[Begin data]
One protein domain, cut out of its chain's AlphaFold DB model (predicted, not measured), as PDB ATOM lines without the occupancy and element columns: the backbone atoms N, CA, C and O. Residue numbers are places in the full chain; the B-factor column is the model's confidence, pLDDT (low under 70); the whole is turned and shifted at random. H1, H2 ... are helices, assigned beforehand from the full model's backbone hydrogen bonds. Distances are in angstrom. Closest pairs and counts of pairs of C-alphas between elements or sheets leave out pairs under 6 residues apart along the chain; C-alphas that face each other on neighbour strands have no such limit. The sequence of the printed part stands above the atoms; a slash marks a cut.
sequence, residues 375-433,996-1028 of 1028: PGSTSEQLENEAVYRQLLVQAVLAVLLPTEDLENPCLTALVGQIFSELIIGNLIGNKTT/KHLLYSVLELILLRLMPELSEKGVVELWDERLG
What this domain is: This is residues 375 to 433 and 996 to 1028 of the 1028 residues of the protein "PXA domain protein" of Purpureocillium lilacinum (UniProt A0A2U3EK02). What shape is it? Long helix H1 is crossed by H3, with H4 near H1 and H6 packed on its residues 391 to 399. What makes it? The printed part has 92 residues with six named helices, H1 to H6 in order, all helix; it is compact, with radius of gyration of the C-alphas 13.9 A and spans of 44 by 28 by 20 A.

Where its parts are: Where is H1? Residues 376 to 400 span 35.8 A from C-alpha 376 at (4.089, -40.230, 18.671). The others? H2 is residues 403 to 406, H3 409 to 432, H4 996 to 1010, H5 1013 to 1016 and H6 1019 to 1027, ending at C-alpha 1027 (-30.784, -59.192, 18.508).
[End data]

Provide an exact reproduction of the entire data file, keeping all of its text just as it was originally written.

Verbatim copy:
One protein domain, cut out of its chain's AlphaFold DB model (predicted, not measured), as PDB ATOM lines without the occupancy and element columns: the backbone atoms N, CA, C and O. Residue numbers are places in the full chain; the B-factor column is the model's confidence, pLDDT (low under 70); the whole is turned and shifted at random. H1, H2 ... are helices, assigned beforehand from the full model's backbone hydrogen bonds. Distances are in angstrom. Closest pairs and counts of pairs of C-alphas between elements or sheets leave out pairs under 6 residues apart along the chain; C-alphas that face each other on neighbour strands have no such limit. The sequence of the printed part stands above the atoms; a slash marks a cut.
sequence, residues 375-433,996-1028 of 1028: PGSTSEQLENEAVYRQLLVQAVLAVLLPTEDLENPCLTALVGQIFSELIIGNLIGNKTT/KHLLYSVLELILLRLMPELSEKGVVELWDERLG
What this domain is: This is residues 375 to 433 and 996 to 1028 of the 1028 residues of the protein "PXA domain protein" of Purpureocillium lilacinum (UniProt A0A2U3EK02). What shape is it? Long helix H1 is crossed by H3, with H4 near H1 and H6 packed on its residues 391 to 399. What makes it? The printed part has 92 residues with six named helices, H1 to H6 in order, all helix; it is compact, with radius of gyration of the C-alphas 13.9 A and spans of 44 by 28 by 20 A.

Where its parts are: Where is H1? Residues 376 to 400 span 35.8 A from C-alpha 376 at (4.089, -40.230, 18.671). The others? H2 is residues 403 to 406, H3 409 to 432, H4 996 to 1010, H5 1013 to 1016 and H6 1019 to 1027, ending at C-alpha 1027 (-30.784, -59.192, 18.508).